中轴线(简介.详细内 容请参考英文文本) 根据我们的方案对奥林匹克公园提出的总体规 划,贯穿公园的中轴线将被分为三个主题区段。 中轴线南段作为联系鸟巢和水立方之间的公共空 间。中段毗邻国家会议中心,水道和博物馆区, 营造从会议中心到水道的自然坡面,方便行人欣 赏水道沿岸的自然景观与对面的博物馆建筑。北 段连接森立公园,强调垂直绿色景观的构建,形 成由城市肌理到郊野环境的自然过渡。

Before: a plan of the axis as it exists currently, demonstrating the large open spaces between the Bird’s Nest and Water Cube at the southern end of the site.

60 m 270 m

After: a plan showing the proposed landscaping on the axis. Distinct pedestrian pathways are added, trees provide shade, and two bicycle lanes allow traffic to move through the site. Gently rising and falling topography creates variation within the landscape.

Reactivating Olympic Venues




Directly southeast of the National Stadium, we envision a new entertainment district across the canal. The new development will link the surrounding neighborhood residents to the Olympic Green through attractive retail uses and a human scale that is in contrast with the neighborhood blocks and the large venues on the Green. The area will highlight human scale development inspired by Sanlitun, but with a green twist, adding new ecological infrastructure such as green roofs and a wetland mechanism that leverages the positioning of the canal to treat graywater. In this system, the subsurface flow system works whereby rainwater goes to the rainwater cistern and graywater is pretreated in the pre-treatment tank underground. Then, the rainwater and graywater reenters the water canal around the buildings for filtering processes. After filtration, the filtered water returns back into the canal.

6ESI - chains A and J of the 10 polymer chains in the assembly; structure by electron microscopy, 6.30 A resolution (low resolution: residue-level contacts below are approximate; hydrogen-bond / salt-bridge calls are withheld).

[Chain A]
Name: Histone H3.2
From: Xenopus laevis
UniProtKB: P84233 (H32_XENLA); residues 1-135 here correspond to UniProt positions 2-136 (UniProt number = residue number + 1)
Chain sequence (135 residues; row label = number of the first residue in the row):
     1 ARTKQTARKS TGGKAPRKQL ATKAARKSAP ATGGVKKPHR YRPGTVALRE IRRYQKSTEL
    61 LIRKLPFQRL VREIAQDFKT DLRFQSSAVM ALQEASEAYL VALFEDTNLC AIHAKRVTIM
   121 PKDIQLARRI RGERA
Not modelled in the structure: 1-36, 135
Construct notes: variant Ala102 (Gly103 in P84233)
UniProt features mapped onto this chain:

k r bac wate ty d e r i te the c of fil tion ystem in u b i r Dist water s e to th






我们提议在鸟巢的西南角,也就是北四环和北辰 东路的交汇处,设立一个新的商务文娱综合体。 作为一个新的消费与娱乐场所,这个区域将服务 于周边社区居民,以及所有奥林匹克公园的使用 者。这个综合体的设计结合了雨水和污水处理, 并且在设计中强调了建筑群和邻近水道的联系。